Correct medical diagnosis keeps employer from feeling the pain of a Mod increase


The insured is a water and sewer pump company and employs 27. There are additional employees in two other states.


An employee had undergone gall bladder surgery. He was released back to work full duty (without restrictions) three weeks later. On his second day back to work, employee was moving some cross ties and herniated his healing surgical incision, necessitating further medical and surgical interventions.


The CWCAs began investigating this injury and determined it would be best to involve an independent nurse to assess the situation. An independent Registered Nurse with experience in occupational injuries began the investigation. After investigating the circumstances of this injury and talking with the employee to get specifics about his recent abdominal surgery, the nurse concluded that the herniation was a result of complications from the surgery.


The independent nurse alerted the insurance company to this determination and the claim was denied under Workers’ Comp. The insurance company agreed that this herniation was a complication of and was directly related to the recent abdominal surgery. The claim was instead submitted to the employee’s health insurance plan for coverage.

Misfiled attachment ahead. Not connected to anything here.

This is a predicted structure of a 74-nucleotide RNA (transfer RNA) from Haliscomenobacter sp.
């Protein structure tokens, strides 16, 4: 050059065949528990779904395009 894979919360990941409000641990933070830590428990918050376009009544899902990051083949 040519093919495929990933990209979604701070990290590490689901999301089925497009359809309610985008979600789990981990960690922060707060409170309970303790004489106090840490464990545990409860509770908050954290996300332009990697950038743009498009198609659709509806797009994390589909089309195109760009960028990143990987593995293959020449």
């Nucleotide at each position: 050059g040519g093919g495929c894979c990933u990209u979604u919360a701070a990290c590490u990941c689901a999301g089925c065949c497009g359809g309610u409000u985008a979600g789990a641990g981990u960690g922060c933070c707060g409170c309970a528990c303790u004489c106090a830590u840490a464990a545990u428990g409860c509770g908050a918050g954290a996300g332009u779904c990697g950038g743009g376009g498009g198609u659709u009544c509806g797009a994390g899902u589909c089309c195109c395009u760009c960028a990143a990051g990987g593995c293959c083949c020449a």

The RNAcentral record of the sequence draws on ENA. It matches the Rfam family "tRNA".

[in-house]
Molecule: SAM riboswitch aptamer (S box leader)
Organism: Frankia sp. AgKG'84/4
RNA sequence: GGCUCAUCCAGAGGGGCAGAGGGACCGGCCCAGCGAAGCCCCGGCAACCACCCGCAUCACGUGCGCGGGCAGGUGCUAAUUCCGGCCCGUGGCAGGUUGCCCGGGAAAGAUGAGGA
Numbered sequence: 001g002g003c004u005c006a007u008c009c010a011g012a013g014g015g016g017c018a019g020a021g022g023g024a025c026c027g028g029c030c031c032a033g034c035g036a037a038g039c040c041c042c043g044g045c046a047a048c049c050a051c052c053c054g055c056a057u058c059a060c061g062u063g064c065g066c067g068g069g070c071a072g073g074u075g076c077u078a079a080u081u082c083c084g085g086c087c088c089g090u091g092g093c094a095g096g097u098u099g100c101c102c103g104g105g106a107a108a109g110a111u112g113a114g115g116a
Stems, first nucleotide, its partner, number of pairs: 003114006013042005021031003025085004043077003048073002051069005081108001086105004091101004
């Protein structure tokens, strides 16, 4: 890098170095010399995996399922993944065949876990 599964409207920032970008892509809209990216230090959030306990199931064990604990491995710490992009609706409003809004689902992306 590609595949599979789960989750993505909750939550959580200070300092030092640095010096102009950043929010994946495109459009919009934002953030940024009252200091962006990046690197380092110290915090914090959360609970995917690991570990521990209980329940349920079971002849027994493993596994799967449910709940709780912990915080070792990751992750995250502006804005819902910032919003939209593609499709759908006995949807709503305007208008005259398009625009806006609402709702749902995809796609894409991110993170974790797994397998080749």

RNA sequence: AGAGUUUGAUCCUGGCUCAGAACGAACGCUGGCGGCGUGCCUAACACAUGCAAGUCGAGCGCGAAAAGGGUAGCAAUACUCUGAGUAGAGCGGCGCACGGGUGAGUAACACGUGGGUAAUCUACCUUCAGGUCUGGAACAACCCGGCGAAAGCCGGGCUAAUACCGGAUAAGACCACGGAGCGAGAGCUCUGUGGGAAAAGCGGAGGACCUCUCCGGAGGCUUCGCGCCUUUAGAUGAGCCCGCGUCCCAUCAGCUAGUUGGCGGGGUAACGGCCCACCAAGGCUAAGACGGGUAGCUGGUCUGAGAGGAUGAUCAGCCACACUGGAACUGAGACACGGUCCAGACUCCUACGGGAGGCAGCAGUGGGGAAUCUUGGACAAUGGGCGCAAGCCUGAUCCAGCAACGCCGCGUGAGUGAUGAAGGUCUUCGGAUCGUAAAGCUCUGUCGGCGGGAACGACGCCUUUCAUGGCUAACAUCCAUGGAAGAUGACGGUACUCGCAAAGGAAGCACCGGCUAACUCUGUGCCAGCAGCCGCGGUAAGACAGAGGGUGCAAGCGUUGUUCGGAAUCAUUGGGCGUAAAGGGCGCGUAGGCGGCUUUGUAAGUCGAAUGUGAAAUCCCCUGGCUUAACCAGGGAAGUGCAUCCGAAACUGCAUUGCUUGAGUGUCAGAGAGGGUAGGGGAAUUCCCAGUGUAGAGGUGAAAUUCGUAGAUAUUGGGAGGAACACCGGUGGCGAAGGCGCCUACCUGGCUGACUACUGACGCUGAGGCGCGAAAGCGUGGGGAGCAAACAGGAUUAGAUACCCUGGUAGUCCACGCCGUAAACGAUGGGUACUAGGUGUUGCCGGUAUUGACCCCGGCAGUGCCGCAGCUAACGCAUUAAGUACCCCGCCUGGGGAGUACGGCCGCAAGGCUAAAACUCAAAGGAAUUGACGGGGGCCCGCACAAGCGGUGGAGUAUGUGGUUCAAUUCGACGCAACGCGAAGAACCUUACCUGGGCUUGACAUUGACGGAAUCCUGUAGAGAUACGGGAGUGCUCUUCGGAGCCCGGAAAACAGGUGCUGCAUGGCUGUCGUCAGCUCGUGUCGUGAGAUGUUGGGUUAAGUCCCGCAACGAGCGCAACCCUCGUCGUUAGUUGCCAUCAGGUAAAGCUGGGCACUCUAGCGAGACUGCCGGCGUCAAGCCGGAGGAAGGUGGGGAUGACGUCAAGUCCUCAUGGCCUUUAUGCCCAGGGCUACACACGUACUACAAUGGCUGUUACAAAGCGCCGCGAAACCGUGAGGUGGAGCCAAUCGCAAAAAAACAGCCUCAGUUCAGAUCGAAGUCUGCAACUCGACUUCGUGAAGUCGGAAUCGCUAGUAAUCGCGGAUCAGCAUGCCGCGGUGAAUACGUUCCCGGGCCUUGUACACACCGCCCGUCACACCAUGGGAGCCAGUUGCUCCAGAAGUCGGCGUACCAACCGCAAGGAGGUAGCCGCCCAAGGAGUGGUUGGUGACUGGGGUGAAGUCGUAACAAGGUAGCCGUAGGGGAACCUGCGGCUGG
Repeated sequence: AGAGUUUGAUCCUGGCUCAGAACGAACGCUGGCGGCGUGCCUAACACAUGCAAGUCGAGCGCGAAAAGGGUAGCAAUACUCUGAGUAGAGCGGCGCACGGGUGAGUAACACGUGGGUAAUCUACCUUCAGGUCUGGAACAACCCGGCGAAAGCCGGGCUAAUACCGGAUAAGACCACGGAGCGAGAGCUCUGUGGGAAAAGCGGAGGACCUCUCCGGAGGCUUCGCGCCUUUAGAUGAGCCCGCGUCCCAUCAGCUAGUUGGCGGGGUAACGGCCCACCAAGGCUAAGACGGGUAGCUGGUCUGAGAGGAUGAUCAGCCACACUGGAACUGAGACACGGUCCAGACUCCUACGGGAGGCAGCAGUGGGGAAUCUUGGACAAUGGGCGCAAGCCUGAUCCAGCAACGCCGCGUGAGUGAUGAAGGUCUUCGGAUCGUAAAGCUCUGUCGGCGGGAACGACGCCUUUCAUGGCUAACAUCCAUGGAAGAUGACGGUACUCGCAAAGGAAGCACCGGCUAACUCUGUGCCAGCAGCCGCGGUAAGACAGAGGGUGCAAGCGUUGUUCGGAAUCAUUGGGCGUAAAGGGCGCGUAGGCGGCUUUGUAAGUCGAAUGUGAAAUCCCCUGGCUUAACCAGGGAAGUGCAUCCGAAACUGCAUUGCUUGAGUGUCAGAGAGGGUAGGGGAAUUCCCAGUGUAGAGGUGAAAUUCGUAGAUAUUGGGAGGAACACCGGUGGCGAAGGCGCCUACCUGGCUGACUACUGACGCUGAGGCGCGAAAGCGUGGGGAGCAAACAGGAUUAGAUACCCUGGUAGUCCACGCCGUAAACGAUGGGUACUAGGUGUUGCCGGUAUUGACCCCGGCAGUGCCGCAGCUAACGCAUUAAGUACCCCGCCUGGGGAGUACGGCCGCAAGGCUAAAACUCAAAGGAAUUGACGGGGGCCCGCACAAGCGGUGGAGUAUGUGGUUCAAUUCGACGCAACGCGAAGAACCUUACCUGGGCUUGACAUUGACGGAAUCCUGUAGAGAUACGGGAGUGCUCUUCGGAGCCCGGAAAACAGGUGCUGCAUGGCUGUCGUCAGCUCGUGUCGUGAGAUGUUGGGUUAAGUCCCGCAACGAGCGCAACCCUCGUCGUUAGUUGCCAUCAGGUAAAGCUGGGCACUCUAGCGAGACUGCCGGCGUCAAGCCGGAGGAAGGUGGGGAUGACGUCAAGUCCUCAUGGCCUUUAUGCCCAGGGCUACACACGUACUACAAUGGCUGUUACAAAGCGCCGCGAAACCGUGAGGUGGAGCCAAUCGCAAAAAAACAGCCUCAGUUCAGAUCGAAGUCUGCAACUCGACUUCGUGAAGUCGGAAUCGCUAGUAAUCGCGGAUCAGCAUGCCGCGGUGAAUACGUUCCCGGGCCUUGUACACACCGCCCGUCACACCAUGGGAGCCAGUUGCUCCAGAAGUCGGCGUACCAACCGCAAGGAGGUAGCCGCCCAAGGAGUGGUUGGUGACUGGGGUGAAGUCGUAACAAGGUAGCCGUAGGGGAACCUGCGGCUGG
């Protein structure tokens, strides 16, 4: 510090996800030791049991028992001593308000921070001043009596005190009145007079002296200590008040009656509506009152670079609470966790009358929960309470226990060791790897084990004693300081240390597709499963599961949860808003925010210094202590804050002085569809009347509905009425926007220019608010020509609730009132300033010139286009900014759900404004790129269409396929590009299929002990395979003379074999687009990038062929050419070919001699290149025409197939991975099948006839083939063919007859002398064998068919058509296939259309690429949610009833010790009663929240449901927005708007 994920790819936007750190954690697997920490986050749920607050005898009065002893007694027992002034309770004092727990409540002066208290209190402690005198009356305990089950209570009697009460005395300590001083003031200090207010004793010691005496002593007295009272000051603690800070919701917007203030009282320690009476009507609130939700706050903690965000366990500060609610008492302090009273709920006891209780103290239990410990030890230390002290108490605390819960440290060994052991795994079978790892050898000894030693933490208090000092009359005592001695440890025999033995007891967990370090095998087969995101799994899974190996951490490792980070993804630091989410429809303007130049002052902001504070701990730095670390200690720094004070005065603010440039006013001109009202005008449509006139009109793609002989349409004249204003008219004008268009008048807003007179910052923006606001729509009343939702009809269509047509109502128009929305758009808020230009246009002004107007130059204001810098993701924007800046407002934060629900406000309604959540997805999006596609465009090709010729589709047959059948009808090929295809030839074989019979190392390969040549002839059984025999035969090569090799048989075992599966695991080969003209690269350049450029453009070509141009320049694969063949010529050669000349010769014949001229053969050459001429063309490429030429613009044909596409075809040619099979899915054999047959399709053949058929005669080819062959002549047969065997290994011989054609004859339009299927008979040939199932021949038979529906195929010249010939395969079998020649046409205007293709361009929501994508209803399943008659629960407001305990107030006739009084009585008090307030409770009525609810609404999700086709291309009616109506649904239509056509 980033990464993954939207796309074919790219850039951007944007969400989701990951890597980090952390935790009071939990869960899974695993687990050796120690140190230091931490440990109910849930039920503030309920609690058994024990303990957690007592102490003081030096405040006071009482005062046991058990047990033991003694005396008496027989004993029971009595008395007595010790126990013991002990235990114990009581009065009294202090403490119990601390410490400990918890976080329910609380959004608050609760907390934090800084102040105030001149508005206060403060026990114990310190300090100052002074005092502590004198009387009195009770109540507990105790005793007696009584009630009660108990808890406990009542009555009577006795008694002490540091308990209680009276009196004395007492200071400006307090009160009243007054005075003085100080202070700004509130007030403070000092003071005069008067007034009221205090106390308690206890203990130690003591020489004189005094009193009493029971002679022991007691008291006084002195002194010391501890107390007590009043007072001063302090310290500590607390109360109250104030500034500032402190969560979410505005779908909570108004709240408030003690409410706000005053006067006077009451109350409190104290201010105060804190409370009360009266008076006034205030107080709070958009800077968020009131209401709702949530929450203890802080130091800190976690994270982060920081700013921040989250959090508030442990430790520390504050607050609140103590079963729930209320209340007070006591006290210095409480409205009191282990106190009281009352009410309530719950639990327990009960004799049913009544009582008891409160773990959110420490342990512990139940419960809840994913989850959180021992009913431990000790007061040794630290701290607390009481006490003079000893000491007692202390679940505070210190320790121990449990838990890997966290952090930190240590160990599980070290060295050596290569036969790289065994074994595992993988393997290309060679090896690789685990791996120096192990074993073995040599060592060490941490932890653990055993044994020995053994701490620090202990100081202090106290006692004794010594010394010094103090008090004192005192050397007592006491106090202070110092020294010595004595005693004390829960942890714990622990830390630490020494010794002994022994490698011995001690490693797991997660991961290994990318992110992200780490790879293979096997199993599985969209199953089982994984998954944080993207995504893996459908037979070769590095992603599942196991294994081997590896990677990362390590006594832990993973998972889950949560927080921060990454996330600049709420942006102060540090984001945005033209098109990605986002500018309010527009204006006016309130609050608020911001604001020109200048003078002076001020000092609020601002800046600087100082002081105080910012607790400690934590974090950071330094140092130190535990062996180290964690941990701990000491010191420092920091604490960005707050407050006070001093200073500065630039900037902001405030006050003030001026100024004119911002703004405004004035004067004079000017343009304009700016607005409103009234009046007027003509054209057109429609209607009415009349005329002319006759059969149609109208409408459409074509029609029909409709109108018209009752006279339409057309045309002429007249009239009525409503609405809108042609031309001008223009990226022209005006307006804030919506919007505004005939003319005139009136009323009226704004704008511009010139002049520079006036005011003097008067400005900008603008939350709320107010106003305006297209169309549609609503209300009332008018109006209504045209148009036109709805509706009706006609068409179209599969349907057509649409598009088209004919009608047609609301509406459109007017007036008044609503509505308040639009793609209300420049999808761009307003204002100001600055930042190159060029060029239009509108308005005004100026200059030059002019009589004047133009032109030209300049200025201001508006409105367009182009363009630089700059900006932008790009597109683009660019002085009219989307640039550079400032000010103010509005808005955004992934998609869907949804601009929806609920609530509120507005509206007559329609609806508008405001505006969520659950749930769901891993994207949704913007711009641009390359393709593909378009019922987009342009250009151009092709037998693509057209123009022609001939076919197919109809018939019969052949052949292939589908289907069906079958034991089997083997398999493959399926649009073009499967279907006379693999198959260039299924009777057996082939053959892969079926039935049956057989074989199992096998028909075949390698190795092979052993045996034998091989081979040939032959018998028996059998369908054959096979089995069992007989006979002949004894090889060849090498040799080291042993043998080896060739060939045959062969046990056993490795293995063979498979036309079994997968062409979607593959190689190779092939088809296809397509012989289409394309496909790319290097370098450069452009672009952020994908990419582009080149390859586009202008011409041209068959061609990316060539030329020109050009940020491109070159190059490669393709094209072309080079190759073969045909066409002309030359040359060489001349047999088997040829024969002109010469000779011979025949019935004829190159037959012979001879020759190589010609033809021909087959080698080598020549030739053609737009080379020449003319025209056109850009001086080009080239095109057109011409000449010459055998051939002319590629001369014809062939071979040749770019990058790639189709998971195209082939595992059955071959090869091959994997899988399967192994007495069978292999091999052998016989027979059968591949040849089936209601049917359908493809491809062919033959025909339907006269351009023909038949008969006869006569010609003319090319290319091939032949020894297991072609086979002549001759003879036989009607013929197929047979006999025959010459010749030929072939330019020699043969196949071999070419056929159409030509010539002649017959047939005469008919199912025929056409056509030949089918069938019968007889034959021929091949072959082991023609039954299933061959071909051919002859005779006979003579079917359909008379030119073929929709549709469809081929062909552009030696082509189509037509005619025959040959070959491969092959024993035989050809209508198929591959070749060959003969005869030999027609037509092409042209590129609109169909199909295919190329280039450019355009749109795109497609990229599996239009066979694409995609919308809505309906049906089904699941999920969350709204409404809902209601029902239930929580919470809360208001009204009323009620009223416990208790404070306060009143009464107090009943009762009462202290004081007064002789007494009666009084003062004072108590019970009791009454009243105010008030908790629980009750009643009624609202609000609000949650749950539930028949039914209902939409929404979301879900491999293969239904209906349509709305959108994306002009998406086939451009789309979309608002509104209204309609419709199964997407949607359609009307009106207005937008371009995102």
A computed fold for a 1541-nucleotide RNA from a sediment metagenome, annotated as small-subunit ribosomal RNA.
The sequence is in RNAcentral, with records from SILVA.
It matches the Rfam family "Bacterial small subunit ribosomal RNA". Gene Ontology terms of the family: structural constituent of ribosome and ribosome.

This claim was closed in less than three weeks, saving the employer in medical expenses and potential future wages (depending upon how much time he would be out of work). Disability guidelines indicate that a typical uncomplicated incisional hernia costs an average of $21,102 ($10,001 in indemnity and $11,101 in medical expenses). Had this claim been accepted under Workers’ Compensation, it would have increased the employer’s Experience Mod eight points, or a total of approximately $15,000 over three years (based upon the rate and payrolls remaining constant over the three year period).


You’ll receive important information to help you avoid overcharges on your workers’ compensation.